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    Archaeologist discusses painstaking work of archaeology, finding artifacts

    Archaeologist discusses painstaking work of archaeology, finding artifacts

    Photo By Scott Sturkol | Archaeologist Tyler Olsen with Colorado State University’s Center for Environmental...... read more read more

    Archaeologist Tyler Olsen with the Colorado State University’s (CSU) Center for Environmental Management of Military Lands has worked on dozens of archaeological digs at Fort McCoy over the years, and he said he’s found some amazing artifacts. But, he said, that’s after lots of hard, painstaking work and research, and more.

    “Doing this is never easy,” said Olsen as he worked in the shade July 14 while digging out dirt in a grid for placement in a shaker. For several weeks in July, the archaeological team members with the Fort McCoy Directorate of Public Works Environmental Division Natural Resources Branch (NRB) and CSU held a special archaeological survey and dig on Fort McCoy’s South Post Housing Area looking at areas around old concrete tent pads that were once part of Camp Robinson. Olsen was using an archaeology shaker screen to search for artifacts.

    A shaker screen action, by definition, is a method that consists of analyzing soil removed during excavation and putting it through screen meshes of different sizes. This technique allows archaeologists to recover artifacts, which could be overlooked during the removal of the sediments due to their negligible size.

    “We’re using quarter-inch mesh, which is pretty standard for finding historic materials,” Olsen said while using his shaker screen. “You don’t typically find pieces of military regalia or buttons or shell casings or even actual loads still that are going to be small enough to fall through the holes. The other side of that is that you do have plenty of rocks. So, you have to sift through and take out roots or large rocks and see if there’s anything among all of these rocks that might be able to help tell part of the story of the area that we’re investigating.

    “And that’s the whole goal,” Olsen said. “The goal is to try to dig below the ground surface and see if we can find little bits and pieces that help tell story of what was happening in this area anywhere from 10 to maybe 1,000 years ago.”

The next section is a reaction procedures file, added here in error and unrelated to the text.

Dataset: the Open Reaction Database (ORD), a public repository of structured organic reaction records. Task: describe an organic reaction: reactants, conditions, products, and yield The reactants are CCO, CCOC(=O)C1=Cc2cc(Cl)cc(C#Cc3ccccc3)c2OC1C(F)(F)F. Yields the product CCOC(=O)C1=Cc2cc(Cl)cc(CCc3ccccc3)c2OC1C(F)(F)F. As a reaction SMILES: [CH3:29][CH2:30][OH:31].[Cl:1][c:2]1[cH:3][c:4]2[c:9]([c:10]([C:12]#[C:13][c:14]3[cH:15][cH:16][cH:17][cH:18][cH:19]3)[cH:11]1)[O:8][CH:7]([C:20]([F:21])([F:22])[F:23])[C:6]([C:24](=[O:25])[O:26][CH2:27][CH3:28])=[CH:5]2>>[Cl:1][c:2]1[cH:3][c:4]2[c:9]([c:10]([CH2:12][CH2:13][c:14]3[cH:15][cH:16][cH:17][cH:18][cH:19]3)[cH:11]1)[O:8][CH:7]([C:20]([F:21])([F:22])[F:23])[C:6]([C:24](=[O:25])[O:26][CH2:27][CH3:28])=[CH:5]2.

Steady archaeological work has been ongoing at Fort McCoy for at least the last four decades, and while his 2022 work on South Post didn’t yield any ancient artifacts, he said his work with the Fort McCoy archaeological team has found some interesting items — including a very old fire pit.

    “The only thing that we can guarantee at Fort McCoy that’s 10,000 years old is a fire pit that we found that we were able to do radiocarbon analysis on,” Olsen said. “That of course took some time. But we’ve also found plenty, and I mean plenty of actual what we call projectile points.

    “We’ve found all kinds of things below the ground surface,” Olsen said. “And I would venture to say that probably 90 to 95 percent of the artifacts that were recovered here at Fort McCoy that were found below the ground surface went through something exactly like this screen. Either a version like this with legs to brace while we shake or something that’s more portable.”

    As he continued sifting dirt and sod, Olsen said he was just doing what he’s always loved doing. He also said the physical part of finding or not finding artifacts is only a small part of the job. The documenting, researching, cataloguing, and other work related to artifacts can be just as time consuming.

    “I think most of us do this because we love it,” Olsen said. “It’s a labor of love for sure.”

    Olsen, along with many others on the Fort McCoy archaeology team continued work on the South Post dig throughout July. They’ll spend months going over the artifacts they found. Some artifacts, including ones Olsen found in his shaker screen, will go back more than a century to the installation’s beginnings.

    “Obviously at this location we are chasing just Fort McCoy history, and that only goes back just over 110 years,” Olsen said with another vigorous shuffle of the shaker screen. “But specifically, this area, we have a strong inclination that what we are going to find items that date to sometime between 1926 and 1940. So, if we can find little materials we are looking to see if they fit into that category. Even after we’re done where we must look up something online or in old journals like the Society for Historical Archaeology, we’ll have to probably look at a lot of online material guides that help us narrow down timelines.”

    Archaeologists at Fort McCoy, including Olsen, have examined ancient quarries where the first people to enter the state mined stone for their weapons and tools, documented the homes and farmsteads of pioneer families, and rediscovered the remains of the very first infantry maneuvers from Camp Emory Upton in 1909-10.

    Additionally, the decades of archaeology work have generated hundreds of thousands of artifacts — some of which are displayed at the Fort McCoy History Center, building 902, in the Commemorative Area. Others are cared for by the Mississippi Valley Archaeology Center at the University of Wisconsin-La Crosse.

    Learn more about Fort McCoy online at, on the Defense Visual Information Distribution System at, on Facebook by searching “ftmccoy,” and on Twitter by searching “usagmccoy.”

    Also try downloading the Digital Garrison app to your smartphone and set “Fort McCoy” or another installation as your preferred base.



    Date Taken: 08.26.2022
    Date Posted: 08.26.2022 15:11
    Story ID: 428149
    Location: FORT MCCOY, WI, US 

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